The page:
A home for sale in Compton in February. (Gary Friedman / Los Angeles…)
WASHINGTON -- U.S. home prices rose 9.7% in January from a year earlier, the biggest increase since 2006, a real estate data analysis firm reported Tuesday.
Southern California was among the best performing regions in the country, according to Irvine-based CoreLogic.
Prices were up 12.2% in the Los Angeles-Long Beach-Glendale market and 12.1% in the Riverside-San Bernardino-Ontario market.
The only area of the country where prices of single-family homes, including foreclosure sales, rose more was Phoenix, where prices were up 22.7%, CoreLogic said. The data add to recent reports showing a housing rebound.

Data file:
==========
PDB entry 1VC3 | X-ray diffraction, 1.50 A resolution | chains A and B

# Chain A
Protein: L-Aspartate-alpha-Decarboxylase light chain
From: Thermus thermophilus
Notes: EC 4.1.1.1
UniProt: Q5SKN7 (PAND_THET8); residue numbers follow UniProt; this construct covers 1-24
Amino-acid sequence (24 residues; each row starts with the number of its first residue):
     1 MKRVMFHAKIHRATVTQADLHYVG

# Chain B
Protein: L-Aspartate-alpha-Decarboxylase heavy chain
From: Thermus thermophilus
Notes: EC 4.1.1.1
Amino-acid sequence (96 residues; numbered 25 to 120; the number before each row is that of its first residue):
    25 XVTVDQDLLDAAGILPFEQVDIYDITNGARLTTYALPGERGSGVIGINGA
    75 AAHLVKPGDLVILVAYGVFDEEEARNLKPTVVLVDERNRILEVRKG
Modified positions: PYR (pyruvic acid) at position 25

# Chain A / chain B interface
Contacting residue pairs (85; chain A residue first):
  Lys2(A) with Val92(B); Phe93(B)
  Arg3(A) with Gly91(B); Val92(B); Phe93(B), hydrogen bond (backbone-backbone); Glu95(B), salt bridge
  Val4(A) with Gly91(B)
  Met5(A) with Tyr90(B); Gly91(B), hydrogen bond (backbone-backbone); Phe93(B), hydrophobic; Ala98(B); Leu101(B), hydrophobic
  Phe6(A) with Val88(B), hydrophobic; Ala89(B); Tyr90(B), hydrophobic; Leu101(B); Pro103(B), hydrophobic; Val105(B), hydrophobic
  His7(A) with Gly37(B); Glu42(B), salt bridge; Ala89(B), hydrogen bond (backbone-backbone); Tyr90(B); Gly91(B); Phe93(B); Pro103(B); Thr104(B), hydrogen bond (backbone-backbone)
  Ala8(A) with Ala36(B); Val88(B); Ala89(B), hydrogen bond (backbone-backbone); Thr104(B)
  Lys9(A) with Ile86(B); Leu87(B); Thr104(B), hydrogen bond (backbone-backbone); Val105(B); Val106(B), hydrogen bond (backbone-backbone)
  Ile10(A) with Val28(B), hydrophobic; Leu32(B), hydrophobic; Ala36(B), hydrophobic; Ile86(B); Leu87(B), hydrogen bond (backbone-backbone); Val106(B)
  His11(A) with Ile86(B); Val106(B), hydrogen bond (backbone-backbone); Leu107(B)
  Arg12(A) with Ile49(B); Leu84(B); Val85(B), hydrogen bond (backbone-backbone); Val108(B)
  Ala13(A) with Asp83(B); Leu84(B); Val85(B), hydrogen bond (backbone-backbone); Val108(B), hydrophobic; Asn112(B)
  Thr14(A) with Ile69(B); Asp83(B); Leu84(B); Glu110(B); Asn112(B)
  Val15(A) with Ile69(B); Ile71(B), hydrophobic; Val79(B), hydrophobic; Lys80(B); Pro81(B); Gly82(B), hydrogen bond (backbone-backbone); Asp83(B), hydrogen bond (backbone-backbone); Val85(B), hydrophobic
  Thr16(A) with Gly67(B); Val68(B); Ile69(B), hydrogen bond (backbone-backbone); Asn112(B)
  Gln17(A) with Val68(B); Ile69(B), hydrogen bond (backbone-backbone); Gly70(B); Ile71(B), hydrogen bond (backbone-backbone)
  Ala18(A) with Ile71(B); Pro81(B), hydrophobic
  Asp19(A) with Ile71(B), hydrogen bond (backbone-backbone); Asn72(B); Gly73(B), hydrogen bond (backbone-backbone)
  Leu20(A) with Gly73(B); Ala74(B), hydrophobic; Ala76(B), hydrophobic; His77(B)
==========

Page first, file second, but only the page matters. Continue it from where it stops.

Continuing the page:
"With these gains, the housing market is poised to enter the spring selling season on sound footing," said Mark Fleming, CoreLogic's chief economist.
The January price increase was the 11th straight and the largest year-over-year increase since April 2006, before the housing market crashed.
Prices in January were up 0.7% from the previous month.
Overall, prices throughout Arizona were up 20.1% in January from the previous year, followed by Nevada at 17.4%, Idaho at 14.9%, California at 14.1% and Hawaii at 14%.
Only Illinois and Delaware did not show price increases in January from a year earlier, Fleming said.
Homes in foreclosure process decline in January
Rising housing prices are driving down affordability in California
Fannie Mae, Freddie Mac to merge some functions in new company